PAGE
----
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- Gregory, L. (2014). Resilience or Resistance) Time Banking in the Age of Austerity. Political Science Journal of Contemporary European Studies, link
- Harashi, M. (2012). Japan's Fureai Kippu Time-banking in Elderly Care: Origins, Development, Challenges and Impact. Political Science, link
- Ng, T., Yim, N. & Fong, B. (2019). Time banking for elderly in Hong Kong : current practice and challenges. CAHMR Working Paper Series 2(1).
- Sugiyama Lebra, T. (1984). Japanese Women. Constraint and Fulfillment. Honolulu: University of Hawaii Press.
- Sultana, T. & Locoro, A  (2016). No More Throw-away 'Elderly' People: Building a New Image of Ageing via a Time Accounting System. In Markus Garschall, Theo Hamm, Dominik Hornung, Claudia Müller, Katja Neureiter, Marén Schorch, Lex van Velsen (Eds.), International Reports on Socio-Informatics (IRSI), Proceedings of the COOP 2016 - Symposium on challenges and experiences in designing for an ageing society. (Vol. 13, Iss. 3, pp. 35-42), link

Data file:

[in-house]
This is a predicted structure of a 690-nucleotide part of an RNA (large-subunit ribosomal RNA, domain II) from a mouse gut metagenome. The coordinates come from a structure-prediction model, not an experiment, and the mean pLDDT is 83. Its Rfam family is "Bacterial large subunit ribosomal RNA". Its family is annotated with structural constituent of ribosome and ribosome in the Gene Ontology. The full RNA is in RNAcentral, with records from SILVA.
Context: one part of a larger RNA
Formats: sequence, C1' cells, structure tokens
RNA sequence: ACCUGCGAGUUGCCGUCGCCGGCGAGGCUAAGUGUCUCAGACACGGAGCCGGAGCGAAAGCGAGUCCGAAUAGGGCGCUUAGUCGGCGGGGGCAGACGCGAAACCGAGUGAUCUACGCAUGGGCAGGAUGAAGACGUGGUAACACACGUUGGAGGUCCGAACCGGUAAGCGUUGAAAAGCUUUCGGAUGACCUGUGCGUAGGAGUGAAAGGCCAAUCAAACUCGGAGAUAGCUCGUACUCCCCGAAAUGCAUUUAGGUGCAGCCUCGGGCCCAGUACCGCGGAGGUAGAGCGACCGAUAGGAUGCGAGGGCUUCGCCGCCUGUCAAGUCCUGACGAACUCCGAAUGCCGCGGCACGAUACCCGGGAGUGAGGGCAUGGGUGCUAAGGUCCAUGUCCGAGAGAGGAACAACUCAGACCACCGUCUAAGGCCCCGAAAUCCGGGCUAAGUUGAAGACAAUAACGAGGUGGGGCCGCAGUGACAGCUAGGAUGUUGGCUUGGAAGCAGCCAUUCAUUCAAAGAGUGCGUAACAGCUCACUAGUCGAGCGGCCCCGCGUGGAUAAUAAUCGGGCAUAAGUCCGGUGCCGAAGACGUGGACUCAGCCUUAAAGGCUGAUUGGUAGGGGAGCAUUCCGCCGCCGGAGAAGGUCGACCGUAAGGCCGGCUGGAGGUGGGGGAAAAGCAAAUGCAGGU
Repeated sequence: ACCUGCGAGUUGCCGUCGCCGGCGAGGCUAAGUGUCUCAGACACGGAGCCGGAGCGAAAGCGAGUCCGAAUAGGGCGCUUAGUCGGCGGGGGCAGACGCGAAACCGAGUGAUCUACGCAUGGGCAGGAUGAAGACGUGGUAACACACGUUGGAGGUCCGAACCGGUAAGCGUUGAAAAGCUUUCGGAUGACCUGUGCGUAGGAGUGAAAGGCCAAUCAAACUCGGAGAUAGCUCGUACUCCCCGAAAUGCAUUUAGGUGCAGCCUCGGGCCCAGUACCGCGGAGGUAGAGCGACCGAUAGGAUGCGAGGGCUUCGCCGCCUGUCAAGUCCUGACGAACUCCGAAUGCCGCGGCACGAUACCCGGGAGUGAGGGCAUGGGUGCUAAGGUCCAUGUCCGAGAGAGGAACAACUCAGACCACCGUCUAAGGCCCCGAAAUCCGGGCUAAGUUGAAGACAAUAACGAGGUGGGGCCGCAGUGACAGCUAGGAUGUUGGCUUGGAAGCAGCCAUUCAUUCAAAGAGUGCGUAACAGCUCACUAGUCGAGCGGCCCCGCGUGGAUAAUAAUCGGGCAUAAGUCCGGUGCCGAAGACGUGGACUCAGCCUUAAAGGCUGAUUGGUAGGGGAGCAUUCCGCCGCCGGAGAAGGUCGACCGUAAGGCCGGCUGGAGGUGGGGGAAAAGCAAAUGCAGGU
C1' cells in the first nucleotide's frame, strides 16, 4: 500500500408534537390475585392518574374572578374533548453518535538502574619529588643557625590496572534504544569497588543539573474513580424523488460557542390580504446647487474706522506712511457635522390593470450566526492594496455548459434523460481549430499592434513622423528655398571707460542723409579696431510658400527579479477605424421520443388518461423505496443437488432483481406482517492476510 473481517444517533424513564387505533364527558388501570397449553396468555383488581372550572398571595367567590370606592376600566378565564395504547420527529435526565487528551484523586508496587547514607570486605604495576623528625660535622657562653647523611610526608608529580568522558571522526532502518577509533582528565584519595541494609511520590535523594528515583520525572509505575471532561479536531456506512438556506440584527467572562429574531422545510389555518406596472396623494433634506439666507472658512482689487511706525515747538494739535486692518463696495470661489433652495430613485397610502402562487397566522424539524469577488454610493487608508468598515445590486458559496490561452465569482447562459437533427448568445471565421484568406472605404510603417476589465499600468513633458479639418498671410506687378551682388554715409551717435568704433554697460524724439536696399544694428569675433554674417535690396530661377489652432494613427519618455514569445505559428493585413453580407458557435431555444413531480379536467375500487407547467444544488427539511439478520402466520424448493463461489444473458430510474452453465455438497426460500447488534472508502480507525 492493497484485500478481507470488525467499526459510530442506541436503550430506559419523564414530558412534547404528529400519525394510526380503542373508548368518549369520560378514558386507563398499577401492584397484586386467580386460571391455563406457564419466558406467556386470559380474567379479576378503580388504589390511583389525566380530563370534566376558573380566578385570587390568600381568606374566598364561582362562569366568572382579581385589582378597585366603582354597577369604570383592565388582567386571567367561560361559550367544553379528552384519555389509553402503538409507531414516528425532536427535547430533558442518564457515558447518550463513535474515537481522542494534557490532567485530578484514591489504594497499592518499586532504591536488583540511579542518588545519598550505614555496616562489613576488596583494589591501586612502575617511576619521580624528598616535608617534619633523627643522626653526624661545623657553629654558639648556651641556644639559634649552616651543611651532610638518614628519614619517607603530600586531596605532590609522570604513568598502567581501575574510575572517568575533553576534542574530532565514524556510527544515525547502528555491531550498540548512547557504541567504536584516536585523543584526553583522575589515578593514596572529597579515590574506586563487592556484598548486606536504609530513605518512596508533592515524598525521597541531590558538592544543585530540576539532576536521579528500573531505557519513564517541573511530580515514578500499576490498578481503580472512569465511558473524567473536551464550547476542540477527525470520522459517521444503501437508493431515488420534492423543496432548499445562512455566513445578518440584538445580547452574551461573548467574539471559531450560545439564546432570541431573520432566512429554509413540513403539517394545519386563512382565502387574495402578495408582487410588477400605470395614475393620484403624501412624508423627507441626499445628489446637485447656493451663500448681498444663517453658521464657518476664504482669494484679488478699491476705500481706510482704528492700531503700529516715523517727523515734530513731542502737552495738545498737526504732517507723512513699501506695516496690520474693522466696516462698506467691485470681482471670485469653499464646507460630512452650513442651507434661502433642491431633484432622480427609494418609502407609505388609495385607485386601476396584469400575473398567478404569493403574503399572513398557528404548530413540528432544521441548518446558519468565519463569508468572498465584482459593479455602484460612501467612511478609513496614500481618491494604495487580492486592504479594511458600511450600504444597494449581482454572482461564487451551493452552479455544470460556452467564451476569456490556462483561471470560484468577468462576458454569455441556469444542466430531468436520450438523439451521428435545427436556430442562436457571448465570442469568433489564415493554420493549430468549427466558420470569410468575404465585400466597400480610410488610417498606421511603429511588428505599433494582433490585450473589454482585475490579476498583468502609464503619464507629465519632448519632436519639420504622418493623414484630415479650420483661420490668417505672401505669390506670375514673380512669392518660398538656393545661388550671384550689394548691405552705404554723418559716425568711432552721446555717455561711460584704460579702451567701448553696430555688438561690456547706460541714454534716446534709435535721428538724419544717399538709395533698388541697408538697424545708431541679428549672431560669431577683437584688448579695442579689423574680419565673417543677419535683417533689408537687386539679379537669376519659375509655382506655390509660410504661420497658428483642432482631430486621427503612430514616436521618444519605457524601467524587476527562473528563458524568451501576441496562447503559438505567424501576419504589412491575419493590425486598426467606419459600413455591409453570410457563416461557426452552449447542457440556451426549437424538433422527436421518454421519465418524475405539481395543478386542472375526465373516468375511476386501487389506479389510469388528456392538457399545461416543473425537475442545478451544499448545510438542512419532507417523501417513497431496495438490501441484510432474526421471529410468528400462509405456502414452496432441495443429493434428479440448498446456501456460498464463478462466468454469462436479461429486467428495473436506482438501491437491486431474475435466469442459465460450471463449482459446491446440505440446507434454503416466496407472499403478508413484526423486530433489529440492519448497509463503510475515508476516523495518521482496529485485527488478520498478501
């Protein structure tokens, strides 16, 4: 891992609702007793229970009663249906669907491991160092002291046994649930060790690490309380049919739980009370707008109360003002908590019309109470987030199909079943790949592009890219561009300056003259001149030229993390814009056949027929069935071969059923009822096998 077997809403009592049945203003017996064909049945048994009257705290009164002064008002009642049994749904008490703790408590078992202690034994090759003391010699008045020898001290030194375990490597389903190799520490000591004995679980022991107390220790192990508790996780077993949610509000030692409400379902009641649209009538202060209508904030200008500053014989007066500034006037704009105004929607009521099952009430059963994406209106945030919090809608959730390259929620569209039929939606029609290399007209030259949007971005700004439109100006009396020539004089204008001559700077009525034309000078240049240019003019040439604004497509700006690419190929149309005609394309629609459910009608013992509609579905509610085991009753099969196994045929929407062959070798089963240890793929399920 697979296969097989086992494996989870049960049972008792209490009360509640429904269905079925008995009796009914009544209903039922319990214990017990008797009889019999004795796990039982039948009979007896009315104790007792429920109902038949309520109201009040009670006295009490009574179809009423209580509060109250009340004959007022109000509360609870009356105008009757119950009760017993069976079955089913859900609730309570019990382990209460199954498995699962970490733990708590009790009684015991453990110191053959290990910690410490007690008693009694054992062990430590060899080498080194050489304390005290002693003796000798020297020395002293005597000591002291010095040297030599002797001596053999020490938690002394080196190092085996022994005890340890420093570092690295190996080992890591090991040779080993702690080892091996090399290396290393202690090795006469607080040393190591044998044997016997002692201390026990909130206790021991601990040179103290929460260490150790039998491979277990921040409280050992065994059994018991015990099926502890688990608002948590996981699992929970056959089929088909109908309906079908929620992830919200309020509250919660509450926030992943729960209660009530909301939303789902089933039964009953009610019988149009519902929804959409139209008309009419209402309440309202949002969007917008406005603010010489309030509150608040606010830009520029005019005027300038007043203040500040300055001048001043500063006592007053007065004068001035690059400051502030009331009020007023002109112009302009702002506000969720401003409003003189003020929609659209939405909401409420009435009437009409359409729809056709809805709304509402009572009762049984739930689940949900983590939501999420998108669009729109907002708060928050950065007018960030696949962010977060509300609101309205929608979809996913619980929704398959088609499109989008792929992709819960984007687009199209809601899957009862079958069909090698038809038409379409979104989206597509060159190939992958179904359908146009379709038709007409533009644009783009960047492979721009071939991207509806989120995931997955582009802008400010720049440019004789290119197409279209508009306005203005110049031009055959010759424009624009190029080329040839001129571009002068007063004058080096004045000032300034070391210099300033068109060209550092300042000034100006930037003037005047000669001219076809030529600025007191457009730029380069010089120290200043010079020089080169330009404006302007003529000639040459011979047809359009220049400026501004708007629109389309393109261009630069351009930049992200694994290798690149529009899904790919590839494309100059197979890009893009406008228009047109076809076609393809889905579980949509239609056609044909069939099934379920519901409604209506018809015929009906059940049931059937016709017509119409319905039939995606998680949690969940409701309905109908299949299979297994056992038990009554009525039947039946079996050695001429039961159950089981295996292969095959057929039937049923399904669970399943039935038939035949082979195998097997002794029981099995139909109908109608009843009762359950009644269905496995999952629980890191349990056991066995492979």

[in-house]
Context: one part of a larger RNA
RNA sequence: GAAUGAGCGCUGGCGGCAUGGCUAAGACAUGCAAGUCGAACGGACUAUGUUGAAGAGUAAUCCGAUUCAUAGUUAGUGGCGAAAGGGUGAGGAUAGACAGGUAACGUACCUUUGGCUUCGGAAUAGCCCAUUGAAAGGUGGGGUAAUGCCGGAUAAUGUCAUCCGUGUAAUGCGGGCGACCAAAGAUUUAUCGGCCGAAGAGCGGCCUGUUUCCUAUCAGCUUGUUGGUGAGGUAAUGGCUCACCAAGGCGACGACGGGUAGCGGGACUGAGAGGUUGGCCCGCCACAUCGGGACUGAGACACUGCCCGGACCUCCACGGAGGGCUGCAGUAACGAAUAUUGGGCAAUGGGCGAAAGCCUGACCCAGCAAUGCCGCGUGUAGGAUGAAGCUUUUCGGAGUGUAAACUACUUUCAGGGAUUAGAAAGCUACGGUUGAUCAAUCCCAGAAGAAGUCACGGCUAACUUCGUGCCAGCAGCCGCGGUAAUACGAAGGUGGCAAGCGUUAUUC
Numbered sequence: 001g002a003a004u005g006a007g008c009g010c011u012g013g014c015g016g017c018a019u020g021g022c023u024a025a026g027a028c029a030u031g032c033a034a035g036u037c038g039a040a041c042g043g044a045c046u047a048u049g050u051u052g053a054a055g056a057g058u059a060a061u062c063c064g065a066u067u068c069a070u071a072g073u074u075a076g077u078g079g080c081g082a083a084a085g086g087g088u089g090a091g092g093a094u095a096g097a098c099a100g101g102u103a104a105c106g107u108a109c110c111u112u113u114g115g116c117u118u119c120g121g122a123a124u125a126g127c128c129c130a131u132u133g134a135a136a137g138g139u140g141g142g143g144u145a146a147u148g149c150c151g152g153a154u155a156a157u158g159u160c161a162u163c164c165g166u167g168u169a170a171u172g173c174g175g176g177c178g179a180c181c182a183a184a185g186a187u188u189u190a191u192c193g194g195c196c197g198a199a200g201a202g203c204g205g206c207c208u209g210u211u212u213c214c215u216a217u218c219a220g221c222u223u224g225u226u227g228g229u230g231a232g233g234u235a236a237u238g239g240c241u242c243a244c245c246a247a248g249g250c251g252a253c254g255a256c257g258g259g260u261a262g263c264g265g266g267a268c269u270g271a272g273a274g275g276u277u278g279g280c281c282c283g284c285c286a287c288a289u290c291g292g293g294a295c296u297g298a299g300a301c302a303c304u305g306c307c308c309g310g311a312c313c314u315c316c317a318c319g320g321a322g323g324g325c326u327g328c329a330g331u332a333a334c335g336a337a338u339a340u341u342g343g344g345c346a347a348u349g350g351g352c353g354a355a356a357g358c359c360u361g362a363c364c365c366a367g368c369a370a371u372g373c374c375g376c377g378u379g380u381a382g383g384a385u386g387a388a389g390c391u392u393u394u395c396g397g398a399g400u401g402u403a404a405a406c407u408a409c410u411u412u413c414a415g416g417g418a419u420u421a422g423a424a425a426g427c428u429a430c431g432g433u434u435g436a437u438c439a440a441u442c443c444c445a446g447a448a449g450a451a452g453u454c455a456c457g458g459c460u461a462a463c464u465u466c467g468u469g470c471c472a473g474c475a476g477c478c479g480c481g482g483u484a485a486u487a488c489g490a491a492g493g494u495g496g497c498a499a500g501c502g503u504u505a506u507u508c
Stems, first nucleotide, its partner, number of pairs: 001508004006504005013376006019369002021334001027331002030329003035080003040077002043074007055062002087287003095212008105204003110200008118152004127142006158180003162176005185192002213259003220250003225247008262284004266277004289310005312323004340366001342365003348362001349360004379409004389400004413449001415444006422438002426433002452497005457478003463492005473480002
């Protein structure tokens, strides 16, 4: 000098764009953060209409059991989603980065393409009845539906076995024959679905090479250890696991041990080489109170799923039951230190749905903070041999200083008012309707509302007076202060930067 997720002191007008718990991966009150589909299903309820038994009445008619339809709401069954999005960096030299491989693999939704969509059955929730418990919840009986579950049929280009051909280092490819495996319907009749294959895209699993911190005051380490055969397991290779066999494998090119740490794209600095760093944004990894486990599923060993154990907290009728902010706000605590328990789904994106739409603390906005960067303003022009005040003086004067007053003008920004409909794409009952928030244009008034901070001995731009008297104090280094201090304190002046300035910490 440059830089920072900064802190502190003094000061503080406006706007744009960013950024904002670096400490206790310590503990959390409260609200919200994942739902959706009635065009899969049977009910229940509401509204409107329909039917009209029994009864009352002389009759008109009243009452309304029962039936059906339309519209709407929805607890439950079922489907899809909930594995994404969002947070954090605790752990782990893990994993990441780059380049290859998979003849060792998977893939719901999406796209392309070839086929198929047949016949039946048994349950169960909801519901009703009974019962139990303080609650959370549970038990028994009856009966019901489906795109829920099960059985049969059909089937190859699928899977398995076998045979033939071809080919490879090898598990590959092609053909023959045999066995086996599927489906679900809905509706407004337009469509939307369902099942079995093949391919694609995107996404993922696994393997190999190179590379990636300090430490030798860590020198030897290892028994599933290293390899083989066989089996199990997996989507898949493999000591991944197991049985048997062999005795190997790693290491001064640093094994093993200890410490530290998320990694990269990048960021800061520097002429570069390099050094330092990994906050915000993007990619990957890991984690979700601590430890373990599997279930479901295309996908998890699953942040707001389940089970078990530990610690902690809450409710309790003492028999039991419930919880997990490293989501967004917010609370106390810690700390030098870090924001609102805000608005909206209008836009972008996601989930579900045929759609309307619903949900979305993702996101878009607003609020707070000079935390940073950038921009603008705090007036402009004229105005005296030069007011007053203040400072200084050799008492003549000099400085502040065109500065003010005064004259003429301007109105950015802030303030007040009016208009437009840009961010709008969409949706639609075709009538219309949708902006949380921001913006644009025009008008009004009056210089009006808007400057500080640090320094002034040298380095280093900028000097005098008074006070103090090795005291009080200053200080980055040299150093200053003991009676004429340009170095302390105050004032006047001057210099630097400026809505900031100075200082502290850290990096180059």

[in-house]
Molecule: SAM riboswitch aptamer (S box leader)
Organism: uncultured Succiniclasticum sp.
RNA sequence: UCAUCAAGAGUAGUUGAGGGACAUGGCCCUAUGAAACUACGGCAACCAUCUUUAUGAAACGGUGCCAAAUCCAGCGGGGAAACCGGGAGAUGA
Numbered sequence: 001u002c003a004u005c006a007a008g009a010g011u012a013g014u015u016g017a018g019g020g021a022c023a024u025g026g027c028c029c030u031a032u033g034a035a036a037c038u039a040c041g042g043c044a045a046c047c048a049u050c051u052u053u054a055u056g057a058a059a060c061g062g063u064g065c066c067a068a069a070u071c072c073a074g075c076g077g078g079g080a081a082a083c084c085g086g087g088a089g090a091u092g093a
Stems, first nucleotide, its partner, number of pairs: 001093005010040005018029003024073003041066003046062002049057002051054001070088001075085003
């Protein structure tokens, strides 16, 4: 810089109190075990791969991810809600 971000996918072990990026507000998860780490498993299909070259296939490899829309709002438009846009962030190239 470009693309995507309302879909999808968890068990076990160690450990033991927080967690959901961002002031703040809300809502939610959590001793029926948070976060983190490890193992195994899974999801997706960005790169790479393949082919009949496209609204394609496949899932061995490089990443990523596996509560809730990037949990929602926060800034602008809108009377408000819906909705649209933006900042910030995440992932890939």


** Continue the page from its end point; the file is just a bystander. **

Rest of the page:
- Valor, C. & Papaoikonomou, E. (2016). Time Banking in Spain. Exploring their Structure, Management and Users' Profile. Revista Internacional de Sociologia RIS, 74(1), link
- photograph by Dorothea Lange via

    Monday 18 July 2022

    Single Fathers: A Growing and Neglected Population